- Sweets like cake, cookies, candy, ice cream
- Sugary drinks like soda, sweet tea, energy drinks
- Packaged snack foods like chips, pretzels, crackers
Stick with low-carb, high protein foods as much as possible when bringing high blood sugar down. Be sure to speak to your doctor about an appropriate diet for your health status and blood sugar goals.
Emergency foods to lower blood sugar quickly
Even when you haven’t prepped the ideal meal or snack, there are very low-carb emergency food options you can turn to in a pinch when blood sugar is very high, such as:
- Hard boiled eggs
- Nuts like almonds or walnuts
- Seeds like pumpkin or sunflower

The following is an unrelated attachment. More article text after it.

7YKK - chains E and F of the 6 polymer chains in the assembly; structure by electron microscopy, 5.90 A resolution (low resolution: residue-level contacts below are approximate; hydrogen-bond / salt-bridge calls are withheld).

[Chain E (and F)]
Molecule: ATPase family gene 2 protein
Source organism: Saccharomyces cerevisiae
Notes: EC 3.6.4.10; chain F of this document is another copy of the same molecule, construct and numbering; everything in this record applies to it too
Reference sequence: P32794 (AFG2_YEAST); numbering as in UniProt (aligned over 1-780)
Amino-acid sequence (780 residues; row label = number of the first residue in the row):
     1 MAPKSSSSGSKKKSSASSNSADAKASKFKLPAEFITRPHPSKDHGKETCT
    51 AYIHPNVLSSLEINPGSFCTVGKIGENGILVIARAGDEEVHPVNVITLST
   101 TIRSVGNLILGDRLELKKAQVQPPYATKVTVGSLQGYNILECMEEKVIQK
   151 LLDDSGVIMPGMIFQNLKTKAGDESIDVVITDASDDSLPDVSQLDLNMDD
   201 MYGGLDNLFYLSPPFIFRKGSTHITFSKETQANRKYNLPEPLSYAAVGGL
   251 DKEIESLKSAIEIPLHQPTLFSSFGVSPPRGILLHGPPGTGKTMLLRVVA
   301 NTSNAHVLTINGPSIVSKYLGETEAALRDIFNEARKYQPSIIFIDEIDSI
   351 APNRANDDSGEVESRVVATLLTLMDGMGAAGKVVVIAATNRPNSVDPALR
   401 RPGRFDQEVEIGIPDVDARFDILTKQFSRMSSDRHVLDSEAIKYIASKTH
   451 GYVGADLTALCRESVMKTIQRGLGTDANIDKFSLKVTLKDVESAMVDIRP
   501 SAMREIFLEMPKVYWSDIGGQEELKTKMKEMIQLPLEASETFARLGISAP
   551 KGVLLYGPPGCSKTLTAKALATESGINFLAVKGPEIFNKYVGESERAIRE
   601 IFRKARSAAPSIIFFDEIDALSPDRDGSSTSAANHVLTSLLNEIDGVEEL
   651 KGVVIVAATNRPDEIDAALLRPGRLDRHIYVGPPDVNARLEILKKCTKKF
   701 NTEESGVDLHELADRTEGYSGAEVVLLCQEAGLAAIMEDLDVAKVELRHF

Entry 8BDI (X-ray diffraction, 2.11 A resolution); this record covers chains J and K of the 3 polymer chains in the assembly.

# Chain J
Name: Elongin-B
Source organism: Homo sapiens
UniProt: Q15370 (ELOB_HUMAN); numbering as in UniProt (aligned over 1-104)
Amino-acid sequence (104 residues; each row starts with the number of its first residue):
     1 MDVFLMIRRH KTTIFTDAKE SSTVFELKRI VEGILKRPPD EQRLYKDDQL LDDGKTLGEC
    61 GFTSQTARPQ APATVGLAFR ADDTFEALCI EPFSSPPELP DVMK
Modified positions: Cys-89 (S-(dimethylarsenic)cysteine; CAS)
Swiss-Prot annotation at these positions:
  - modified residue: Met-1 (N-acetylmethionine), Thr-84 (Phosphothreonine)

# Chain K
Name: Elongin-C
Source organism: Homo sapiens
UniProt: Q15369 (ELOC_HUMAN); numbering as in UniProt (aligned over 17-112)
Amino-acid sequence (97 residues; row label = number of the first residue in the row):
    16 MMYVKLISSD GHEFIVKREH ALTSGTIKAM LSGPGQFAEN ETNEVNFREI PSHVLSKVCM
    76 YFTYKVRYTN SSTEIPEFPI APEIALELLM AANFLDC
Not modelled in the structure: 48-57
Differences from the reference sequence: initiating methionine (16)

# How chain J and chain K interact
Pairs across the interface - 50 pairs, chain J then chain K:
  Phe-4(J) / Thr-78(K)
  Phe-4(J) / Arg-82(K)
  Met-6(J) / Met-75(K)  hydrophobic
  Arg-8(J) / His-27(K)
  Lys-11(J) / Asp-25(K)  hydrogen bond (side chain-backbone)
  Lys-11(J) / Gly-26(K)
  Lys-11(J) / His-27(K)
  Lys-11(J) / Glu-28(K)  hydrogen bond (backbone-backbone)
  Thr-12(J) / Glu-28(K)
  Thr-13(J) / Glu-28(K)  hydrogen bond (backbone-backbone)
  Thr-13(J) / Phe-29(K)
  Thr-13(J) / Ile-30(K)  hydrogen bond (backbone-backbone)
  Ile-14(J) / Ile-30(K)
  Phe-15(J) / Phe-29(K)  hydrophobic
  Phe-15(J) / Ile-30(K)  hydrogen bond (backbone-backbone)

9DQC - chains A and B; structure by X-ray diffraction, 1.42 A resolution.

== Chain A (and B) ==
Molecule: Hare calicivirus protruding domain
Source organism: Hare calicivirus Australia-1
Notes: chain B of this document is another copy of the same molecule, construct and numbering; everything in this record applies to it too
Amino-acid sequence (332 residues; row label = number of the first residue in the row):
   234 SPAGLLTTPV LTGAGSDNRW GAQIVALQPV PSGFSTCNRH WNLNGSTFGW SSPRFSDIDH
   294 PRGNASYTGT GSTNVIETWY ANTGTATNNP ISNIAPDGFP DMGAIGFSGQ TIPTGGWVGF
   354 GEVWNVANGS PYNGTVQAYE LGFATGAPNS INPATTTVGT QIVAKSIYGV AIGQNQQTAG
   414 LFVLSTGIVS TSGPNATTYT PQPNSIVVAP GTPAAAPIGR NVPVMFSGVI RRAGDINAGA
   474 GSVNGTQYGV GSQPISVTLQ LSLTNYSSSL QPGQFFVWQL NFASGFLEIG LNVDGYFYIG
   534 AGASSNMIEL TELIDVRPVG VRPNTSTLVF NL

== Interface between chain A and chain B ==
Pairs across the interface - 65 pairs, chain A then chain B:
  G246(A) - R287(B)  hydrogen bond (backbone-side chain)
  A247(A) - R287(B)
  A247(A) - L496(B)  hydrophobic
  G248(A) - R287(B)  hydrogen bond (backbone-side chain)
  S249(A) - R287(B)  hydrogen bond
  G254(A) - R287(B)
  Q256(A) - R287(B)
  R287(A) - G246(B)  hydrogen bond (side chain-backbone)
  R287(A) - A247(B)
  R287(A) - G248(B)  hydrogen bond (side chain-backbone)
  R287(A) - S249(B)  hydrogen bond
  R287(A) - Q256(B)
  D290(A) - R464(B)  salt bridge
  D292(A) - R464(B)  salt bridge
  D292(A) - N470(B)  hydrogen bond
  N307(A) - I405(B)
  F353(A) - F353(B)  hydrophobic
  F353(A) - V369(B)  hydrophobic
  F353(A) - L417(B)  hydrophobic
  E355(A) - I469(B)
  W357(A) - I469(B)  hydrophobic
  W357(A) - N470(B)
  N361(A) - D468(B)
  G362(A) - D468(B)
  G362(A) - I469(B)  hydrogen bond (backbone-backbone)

- Cubes of cheese
- Leftover cooked meat, poultry or fish
- Canned seafood like salmon, sardines or tuna
- Natural nut butters
- Cucumbers, celery or tomatoes
- Plain Greek yogurt
Pairing any of the foods above with water or unsweetened tea is a quick way to get blood sugar decreasing rapidly. Keep emergency snacks like these on hand for instances where you find your blood sugar spiking unexpectedly.
When to contact your doctor about high blood sugar
You should let your doctor know anytime you experience prolonged high blood sugar episodes. Get medical advice if:
- Blood sugar stays above 180 mg/dL after an overnight fast
- Levels exceed 200 mg/dL two hours after meals
- Ketones are present
- In spite of lifestyle changes, blood sugar remains difficult to control
- You experience any symptoms of diabetes or hyperglycemia
Your doctor can provide guidance on medications, insulin dosage adjustments, lifestyle strategies and managing any underlying conditions. Prompt medical care for consistent hyperglycemia can help prevent complications.